In the near future, enterprises, telecom companies, and cloud service providers will see an increase in investment in edge data centers to enhance the speed of applications such as streaming video, factory automation, and telemedicine and to support emerging technologies like autonomous vehicles and AR/VR.
Edge data centers are mini data centers positioned at the edge of the network, providing proximity to users and devices. By having processing power at the edge, organizations experience improved speed and reduced latency, as they don't have to transfer data to remote data centers for processing.
Various prominent edge computing use cases, apart from AI and factory automation. Content delivery is one such example, as video streaming is gaining immense popularity and requires efficient handling of large 4K videos. Edge data centers ensure swift and high-quality video delivery to consumers and enable film and TV production teams to send raw, unedited footage back to their studios. Video games and eSports are rapidly growing and drive the need for low-latency connectivity. Mobile carriers are investing heavily in 5G networks and need edge data centers to provide better experiences for 5G and 4G services and applications. The pandemic has accelerated the adoption of virtual doctor visits in telemedicine, but for further improvement, the healthcare industry requires more local infrastructure for medical imaging. Autonomous vehicles need massive computing power at the edge and can generate up to 5TB of data per hour.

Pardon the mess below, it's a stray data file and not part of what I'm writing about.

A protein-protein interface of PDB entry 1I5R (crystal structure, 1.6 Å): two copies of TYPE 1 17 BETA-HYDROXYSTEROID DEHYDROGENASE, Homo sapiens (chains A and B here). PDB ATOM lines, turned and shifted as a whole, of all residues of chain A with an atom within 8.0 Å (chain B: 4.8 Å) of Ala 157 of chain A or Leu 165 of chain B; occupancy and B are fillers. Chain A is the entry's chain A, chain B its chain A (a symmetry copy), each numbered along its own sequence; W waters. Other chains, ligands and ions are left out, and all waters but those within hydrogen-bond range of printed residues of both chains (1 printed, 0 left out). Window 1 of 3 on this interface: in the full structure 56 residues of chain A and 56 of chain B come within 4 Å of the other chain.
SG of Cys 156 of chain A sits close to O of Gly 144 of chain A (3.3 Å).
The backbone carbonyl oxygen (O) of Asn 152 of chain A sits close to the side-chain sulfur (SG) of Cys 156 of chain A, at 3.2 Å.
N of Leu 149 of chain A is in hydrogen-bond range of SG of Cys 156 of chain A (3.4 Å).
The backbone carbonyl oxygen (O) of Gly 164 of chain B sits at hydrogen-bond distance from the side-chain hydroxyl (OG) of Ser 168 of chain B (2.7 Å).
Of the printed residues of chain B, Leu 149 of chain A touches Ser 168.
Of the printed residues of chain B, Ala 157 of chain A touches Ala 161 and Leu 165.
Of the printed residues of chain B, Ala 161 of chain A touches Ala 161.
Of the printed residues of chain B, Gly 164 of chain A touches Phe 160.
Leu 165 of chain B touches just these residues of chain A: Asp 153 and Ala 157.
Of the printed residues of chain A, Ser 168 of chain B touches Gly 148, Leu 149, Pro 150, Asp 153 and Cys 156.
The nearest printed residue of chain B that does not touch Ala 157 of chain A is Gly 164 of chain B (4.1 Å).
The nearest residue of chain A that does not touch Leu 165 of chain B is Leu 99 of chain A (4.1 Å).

The application of edge data centers for emerging technologies like autonomous vehicles and AR/VR is still in its early stages. However, telcos are expected to make more investments in edge data centers in the future, with the goal of generating new revenue streams from autonomous vehicle communication.